No doubt, Cicero was referring to a library full of books about everything but gardening. Those non-gardening books, let’s call them “the classics” for simplicity sake, can teach us values that we can apply to the garden – values like: hard work, patience, generosity.
But the “classics” don’t teach us the difference between a Viburnum and a Hydrangea, or the botanical names of all the vegetables in our garden, or the twelve orders of soil taxonomy.
For that kind of information, we seek out gardening books.
Gardening books can indeed teach us about shrubs, growing vegetables, and soil. They can inspire us with pictures, with stories of the successes of other gardeners, and with descriptions of mouth watering tomatoes that we can grow in our very own gardens, if we have a bit of good dirt in some full sun and enough warm days, but not too many hot nights, for the tomatoes to ripen.
Gardening books are good to have in our libraries.
But learning about gardening from books is not the same as learning how to garden in a garden.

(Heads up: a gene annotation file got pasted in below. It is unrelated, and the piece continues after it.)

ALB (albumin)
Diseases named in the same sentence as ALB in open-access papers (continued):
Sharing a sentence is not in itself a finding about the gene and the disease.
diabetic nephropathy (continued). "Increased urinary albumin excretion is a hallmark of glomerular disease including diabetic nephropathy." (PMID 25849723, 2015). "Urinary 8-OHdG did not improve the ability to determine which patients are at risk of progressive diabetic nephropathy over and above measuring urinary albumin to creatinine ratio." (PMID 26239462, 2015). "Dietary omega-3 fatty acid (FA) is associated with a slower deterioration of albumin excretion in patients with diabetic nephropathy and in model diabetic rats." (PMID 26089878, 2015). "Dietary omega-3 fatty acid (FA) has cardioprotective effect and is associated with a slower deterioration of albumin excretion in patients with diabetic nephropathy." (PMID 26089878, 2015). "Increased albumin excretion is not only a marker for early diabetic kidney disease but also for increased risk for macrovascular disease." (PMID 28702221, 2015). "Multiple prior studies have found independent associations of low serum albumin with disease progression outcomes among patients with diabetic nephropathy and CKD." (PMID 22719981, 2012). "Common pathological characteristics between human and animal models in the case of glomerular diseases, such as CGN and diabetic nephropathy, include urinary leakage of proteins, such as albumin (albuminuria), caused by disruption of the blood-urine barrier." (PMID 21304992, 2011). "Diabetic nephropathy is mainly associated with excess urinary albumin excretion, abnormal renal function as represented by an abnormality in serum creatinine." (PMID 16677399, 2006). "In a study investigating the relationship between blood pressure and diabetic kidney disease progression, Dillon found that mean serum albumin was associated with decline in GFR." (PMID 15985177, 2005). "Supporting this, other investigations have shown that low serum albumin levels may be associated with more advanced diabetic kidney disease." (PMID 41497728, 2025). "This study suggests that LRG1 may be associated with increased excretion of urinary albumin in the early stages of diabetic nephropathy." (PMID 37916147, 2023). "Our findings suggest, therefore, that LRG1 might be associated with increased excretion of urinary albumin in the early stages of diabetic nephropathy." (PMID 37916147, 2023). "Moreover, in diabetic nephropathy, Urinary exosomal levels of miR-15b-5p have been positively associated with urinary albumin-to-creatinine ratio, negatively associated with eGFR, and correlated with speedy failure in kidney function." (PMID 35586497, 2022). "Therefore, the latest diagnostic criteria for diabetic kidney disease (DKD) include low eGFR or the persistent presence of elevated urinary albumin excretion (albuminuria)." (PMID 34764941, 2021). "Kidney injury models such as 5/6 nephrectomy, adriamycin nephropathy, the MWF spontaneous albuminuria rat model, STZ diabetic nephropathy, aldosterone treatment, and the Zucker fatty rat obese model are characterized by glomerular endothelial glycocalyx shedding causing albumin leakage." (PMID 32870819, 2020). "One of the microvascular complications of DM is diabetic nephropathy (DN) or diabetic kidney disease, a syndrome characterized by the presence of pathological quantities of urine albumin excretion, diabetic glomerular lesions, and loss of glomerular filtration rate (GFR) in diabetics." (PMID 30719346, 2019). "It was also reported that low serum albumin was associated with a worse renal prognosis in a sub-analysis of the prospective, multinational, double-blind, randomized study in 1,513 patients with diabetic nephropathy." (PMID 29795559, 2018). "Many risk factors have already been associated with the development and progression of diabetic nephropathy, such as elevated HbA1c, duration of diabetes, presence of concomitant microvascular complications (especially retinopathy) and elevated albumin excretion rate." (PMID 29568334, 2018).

To learn to garden, we need to set aside the books, both the classics and the gardening books, and even the classic gardening books, take up our spades and go out into our gardens and start digging.
That’s the only way to truly learn to garden, to become a gardener.
We need to sow seeds, watch them grow, harvest the fruit, clean up the garden after the frost, as the last of the squash bug nymphs scurry out of reach. We need to dig, prune, weed, and sometimes re-dig, say oops when we prune the wrong branch, and then say frass when we pull out a plant we thought was a weed but turns out to be the very plant we carefully planted just the week before.
That’s how we become gardeners.